Campanula portenschlagiana (Dalmatian bellflower): Characteristic and growing guide

It had been a few days since we had brought to the Agrómatica blog a plant with a large flowering (in number) and with characteristics that make it ideal for rockery gardens, even in mountain climates.

With a prolonged flowering during the summer, we will have a great color in our garden or pot even with  Campanula portenschlagiana.


We must first describe it. It is a plant that can spread and grows low (about 20 cm). One great feature is that it is perennial . Its bright green leaves keep covering the site all year round.

It is a great advantage to not stop having a green carpet. It can be used successfully upholstering walls, abutments or rockery gardens as upholstery.

Actually one of the common names refers to this type of location. It is known as the bell of the walls and it also has a synonym for the scientific name that is very consistent, Campanula muralis.

Although the fact of being a perennial and covering is not without importance, the true ornamental value of this plant lies in its flowering , for several reasons.

First of all it is very durable. It begins in spring (more towards the end) and remains flowery until the end of summer because it can re-bloom a couple of times in this period. Its abundant lilac-purple flowers dress and almost cover the entire vegetative part.

This abundant flowering is due to the fact that the plant has self-pollinating capacity and does not require external pollinators. Even so, it also uses various insects to pollinate itself, so if it occurs to you to plant  Campanula portenschlagiana,  you will be helping to maintain pollinators.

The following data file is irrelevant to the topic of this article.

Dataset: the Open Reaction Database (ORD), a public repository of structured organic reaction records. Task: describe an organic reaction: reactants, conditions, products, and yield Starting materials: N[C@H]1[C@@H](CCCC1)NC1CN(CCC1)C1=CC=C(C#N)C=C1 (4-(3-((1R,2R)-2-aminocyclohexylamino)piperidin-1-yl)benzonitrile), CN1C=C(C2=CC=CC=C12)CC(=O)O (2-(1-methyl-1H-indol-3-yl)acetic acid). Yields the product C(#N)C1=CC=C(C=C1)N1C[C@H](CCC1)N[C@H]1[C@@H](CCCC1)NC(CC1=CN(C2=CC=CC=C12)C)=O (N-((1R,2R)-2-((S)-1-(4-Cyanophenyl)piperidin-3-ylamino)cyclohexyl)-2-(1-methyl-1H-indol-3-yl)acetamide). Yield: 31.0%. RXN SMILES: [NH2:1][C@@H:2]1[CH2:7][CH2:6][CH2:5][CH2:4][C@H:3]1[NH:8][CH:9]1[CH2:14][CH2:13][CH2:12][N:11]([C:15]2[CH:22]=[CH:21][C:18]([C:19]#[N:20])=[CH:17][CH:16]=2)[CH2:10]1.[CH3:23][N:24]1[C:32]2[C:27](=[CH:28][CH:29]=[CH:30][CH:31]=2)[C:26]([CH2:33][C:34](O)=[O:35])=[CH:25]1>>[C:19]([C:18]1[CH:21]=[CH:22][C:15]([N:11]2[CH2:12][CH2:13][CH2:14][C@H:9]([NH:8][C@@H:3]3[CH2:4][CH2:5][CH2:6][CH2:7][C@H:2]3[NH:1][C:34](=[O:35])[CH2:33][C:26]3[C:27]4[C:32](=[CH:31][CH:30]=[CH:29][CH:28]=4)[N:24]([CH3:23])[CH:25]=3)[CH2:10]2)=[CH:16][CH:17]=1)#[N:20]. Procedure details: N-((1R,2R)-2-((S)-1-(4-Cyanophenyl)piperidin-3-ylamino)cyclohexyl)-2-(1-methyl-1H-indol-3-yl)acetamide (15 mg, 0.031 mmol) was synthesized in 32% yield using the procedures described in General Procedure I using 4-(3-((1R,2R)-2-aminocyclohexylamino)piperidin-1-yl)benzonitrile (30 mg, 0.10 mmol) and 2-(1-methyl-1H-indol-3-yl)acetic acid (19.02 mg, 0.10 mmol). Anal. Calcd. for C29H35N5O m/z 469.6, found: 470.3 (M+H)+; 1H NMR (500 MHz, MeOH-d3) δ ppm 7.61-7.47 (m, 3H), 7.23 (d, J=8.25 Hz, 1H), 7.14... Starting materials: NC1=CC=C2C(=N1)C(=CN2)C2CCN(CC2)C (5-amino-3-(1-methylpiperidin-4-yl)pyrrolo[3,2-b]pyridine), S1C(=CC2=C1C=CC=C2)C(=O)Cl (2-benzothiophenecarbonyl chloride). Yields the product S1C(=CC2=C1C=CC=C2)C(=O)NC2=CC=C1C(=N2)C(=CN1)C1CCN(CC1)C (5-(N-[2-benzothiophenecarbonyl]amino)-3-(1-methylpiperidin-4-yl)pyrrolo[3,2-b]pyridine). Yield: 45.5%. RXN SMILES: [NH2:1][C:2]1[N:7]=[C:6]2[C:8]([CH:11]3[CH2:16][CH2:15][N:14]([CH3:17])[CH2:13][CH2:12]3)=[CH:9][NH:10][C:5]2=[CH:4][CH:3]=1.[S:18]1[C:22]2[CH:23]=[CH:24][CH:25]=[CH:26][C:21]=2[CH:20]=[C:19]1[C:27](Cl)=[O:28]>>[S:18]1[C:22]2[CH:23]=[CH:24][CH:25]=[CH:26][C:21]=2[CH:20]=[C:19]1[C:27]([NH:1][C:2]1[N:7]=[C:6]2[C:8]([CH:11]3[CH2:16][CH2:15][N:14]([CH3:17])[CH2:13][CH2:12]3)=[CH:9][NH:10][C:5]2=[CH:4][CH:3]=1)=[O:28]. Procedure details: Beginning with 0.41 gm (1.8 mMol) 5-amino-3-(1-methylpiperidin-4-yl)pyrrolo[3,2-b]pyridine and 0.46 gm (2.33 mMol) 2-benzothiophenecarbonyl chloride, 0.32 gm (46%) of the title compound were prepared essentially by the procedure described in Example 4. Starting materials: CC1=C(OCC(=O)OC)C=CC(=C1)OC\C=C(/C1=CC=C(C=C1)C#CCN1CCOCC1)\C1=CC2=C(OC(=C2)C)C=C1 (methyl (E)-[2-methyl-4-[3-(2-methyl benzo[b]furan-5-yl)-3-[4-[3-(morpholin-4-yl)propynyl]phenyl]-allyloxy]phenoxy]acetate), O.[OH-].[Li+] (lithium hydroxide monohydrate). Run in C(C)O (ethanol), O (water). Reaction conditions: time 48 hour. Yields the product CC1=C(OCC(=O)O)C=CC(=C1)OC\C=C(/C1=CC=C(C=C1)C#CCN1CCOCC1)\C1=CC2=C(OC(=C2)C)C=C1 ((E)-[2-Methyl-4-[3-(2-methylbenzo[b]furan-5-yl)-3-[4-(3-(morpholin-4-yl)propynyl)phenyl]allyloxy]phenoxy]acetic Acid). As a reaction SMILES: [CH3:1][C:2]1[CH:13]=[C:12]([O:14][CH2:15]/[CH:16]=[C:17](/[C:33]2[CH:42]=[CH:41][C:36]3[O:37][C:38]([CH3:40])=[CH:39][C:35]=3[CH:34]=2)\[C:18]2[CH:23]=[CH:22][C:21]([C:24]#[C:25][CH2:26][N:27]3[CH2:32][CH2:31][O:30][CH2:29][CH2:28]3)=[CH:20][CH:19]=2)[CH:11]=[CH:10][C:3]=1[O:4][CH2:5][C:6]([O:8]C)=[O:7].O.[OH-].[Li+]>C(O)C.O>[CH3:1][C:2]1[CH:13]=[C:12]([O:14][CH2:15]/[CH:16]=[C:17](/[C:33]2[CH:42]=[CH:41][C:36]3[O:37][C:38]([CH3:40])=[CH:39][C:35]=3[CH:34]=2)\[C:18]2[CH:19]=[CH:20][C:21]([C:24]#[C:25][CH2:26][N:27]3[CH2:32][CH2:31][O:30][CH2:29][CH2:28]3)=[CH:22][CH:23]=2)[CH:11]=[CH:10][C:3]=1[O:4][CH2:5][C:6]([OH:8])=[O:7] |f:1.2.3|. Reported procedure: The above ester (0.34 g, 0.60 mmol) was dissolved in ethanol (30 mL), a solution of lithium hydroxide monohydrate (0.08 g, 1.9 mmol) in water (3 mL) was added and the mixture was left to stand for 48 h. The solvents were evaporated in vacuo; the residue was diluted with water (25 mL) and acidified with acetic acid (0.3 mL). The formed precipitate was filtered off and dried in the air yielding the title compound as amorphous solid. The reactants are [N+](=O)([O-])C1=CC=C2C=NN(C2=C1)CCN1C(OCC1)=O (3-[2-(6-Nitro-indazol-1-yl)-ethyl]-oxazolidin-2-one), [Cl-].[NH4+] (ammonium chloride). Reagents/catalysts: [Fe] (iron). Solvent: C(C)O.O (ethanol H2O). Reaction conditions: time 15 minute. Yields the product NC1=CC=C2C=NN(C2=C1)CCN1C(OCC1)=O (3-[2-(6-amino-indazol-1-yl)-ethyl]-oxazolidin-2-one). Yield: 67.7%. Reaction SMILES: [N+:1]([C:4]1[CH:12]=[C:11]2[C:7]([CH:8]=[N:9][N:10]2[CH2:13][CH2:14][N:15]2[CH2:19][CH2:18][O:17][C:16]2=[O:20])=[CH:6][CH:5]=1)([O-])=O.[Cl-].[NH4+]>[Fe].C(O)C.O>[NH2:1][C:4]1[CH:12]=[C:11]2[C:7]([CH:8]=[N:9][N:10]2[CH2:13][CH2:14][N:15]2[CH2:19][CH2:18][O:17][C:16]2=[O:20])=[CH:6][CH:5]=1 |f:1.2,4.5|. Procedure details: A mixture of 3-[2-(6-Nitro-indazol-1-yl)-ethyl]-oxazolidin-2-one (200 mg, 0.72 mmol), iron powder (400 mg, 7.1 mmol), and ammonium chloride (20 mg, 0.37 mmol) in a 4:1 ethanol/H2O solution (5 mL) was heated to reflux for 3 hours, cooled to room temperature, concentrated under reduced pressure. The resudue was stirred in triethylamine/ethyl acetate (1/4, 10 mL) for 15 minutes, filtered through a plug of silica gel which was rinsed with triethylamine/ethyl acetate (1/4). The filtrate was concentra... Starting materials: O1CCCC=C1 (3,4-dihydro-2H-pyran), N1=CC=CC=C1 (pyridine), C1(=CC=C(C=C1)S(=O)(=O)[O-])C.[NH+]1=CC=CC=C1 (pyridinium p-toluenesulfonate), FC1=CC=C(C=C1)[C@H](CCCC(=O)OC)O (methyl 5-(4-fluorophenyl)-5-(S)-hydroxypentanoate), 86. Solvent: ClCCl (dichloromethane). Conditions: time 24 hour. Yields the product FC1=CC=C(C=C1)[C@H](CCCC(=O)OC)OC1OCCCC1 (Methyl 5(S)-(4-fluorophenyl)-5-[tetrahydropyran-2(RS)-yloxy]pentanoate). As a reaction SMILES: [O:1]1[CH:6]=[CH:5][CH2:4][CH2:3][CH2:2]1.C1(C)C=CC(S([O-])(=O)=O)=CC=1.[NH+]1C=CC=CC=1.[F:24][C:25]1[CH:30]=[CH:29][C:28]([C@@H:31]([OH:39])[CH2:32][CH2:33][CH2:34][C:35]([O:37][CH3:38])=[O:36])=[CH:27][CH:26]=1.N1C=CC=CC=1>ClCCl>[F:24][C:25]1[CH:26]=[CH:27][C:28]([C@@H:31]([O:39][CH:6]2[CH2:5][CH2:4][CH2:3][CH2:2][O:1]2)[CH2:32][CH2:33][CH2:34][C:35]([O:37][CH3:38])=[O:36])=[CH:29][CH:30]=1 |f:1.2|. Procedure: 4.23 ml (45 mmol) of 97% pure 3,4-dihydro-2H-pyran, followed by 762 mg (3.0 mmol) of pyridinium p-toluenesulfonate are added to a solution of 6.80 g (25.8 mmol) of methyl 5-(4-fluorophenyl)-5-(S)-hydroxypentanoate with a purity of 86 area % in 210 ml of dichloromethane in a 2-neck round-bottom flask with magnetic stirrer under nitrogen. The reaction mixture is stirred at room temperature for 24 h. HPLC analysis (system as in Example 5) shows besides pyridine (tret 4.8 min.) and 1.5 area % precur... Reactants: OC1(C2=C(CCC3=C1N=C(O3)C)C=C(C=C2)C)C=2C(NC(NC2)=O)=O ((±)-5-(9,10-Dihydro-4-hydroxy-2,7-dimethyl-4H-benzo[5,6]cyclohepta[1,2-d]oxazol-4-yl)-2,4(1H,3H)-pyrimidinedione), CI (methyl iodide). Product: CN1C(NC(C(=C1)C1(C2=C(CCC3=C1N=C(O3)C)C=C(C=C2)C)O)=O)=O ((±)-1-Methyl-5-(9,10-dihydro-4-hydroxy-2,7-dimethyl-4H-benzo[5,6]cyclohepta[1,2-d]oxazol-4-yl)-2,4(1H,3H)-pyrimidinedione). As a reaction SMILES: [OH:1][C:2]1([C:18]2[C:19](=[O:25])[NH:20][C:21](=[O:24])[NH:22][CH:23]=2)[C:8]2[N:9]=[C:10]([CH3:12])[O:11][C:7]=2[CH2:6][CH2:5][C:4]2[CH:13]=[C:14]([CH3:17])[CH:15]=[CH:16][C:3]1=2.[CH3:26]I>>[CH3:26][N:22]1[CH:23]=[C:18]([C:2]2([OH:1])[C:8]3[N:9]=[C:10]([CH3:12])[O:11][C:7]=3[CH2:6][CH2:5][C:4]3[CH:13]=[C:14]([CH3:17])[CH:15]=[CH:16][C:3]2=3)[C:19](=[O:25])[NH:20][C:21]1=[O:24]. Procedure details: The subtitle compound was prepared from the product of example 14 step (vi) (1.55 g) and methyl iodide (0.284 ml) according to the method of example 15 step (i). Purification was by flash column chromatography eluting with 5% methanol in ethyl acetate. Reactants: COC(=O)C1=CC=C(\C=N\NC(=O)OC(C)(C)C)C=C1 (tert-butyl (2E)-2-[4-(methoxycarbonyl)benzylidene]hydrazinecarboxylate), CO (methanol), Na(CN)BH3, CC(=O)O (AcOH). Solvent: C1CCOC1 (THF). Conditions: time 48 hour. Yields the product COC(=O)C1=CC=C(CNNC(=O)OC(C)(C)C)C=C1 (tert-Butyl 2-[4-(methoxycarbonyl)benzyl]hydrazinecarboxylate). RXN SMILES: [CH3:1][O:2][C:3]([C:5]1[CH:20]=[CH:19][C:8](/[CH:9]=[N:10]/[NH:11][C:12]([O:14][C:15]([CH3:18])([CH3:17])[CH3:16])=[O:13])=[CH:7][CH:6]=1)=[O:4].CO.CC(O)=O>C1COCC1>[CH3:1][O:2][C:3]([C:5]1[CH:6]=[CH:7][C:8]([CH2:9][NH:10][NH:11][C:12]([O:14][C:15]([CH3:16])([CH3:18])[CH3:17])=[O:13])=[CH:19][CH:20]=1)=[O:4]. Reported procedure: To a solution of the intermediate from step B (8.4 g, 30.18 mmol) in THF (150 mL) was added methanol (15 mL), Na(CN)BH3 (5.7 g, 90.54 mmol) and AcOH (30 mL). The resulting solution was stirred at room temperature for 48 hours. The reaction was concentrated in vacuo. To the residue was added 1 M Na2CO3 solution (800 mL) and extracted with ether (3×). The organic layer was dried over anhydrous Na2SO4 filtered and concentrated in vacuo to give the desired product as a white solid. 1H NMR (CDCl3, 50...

In the following images you can see its excessive flowering and its covering power.

It is of moderate growth and that may or may not be a disadvantage. At first yes because it will cost you to reach its maximum density in 3 to 5 years.

Once this border has been exceeded by more than one, the growth not so fast will seem an advantage so as not to have to be continuously controlling its expansion as it happens with other upholstery. It does not require much control and practically zero pruning.



The truth is that it is a resistant plant. Perennials tend to be because their vegetative parts must withstand cold winters. This one in particular can withstand up to -10ºC approximately without being damaged, which makes it ideal for mountain areas, not very cold but it is already a very considerable resistance to cold.

As for sun exposure, it grows very well in semi-shady conditions, although it will not complain in full sun (considering the cool climate). In full sun in very hot, dry areas, you will hardly be able to cope without substantial “rations” of water.


The soil must be well drained and moist. Drainage is very important so as not to cause root asphyxia. The balance must be found between drainage and soil with constant moderate humidity, without allowing it to dry out completely (in the root zone, not on the surface).

Although it can tolerate nutrient-poor soils, if we want exemplary growth and rapid density of vegetation and flowering, we must nurture the soil.

Compost doses once or twice a year are a good way to maintain good fertility. The pH is not a problem since within a normal soil, it tolerates both slightly acidic, neutral and basic soils without major problem.


  • It can be propagated by seeds although the best way is to do it by division of bushes in spring.
  • It is not attacked by pests very often but in humid environments it can be attacked by slugs and snails as well as typical fungi such as mildew for example.

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